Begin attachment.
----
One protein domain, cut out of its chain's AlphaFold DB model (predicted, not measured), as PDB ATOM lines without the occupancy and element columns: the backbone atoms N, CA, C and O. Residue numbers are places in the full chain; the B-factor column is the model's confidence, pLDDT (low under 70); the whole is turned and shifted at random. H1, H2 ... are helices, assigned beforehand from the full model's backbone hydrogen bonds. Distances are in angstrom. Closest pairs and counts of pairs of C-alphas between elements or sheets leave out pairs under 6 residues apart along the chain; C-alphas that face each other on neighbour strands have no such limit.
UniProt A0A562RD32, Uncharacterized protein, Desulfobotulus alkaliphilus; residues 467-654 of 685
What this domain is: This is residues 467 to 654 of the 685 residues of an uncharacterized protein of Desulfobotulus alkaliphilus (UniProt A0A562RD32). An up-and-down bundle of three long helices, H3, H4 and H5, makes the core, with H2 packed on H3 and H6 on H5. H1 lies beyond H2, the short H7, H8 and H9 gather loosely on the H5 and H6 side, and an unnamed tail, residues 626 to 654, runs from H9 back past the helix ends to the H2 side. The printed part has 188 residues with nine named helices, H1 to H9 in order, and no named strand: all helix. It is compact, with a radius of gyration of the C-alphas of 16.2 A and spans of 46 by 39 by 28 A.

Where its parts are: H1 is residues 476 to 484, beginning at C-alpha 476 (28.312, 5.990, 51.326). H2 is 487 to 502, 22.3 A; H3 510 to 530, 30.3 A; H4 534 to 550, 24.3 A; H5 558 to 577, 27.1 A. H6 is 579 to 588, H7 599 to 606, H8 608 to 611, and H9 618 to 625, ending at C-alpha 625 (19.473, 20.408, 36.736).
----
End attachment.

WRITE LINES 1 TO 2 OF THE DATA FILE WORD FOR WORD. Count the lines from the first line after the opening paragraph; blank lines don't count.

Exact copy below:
UniProt A0A562RD32, Uncharacterized protein, Desulfobotulus alkaliphilus; residues 467-654 of 685
What this domain is: This is residues 467 to 654 of the 685 residues of an uncharacterized protein of Desulfobotulus alkaliphilus (UniProt A0A562RD32). An up-and-down bundle of three long helices, H3, H4 and H5, makes the core, with H2 packed on H3 and H6 on H5. H1 lies beyond H2, the short H7, H8 and H9 gather loosely on the H5 and H6 side, and an unnamed tail, residues 626 to 654, runs from H9 back past the helix ends to the H2 side. The printed part has 188 residues with nine named helices, H1 to H9 in order, and no named strand: all helix. It is compact, with a radius of gyration of the C-alphas of 16.2 A and spans of 46 by 39 by 28 A.